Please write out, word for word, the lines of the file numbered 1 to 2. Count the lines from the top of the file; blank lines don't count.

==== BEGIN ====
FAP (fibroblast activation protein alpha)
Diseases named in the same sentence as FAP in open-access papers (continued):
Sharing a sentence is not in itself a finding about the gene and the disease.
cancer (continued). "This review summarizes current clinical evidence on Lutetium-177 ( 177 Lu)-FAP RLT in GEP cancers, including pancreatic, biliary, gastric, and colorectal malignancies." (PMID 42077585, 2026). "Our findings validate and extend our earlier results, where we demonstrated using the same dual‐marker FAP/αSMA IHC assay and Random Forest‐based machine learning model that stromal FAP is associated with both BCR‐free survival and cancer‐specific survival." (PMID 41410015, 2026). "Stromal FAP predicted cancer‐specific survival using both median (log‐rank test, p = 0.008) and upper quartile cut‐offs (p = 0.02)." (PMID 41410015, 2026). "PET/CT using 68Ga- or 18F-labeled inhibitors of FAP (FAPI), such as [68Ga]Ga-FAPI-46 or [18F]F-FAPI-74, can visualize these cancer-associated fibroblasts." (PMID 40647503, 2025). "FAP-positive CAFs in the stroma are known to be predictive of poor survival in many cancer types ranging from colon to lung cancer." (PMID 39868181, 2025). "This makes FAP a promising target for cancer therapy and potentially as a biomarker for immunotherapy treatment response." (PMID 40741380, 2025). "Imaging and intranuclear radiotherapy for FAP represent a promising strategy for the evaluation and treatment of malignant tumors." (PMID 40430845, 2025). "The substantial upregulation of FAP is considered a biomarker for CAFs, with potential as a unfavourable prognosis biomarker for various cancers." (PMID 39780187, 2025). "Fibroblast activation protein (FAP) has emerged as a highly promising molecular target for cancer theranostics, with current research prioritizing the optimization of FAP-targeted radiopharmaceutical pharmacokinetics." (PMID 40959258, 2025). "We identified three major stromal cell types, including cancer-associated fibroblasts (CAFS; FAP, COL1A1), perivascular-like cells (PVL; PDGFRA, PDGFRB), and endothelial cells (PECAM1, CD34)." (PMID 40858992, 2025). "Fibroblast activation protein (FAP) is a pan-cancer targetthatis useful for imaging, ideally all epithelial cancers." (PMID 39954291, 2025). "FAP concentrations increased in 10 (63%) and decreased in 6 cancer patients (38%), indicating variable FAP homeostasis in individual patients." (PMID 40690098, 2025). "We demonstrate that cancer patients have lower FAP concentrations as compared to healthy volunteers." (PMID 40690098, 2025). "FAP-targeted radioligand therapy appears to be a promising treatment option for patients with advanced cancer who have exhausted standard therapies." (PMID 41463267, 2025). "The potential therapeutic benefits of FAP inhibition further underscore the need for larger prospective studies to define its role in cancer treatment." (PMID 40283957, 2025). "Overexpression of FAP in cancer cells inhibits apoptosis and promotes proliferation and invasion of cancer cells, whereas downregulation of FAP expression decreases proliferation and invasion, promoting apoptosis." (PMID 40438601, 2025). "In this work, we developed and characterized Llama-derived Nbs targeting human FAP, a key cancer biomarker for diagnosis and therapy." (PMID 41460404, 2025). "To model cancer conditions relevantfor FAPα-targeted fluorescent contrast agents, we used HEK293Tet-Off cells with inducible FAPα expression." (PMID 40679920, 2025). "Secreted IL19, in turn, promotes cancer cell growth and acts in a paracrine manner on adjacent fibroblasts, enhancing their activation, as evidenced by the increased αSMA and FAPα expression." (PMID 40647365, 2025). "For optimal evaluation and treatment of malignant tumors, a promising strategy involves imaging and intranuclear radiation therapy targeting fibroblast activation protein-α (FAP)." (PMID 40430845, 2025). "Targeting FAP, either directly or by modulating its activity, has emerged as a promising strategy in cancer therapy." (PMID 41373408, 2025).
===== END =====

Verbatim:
FAP (fibroblast activation protein alpha)
Diseases named in the same sentence as FAP in open-access papers (continued):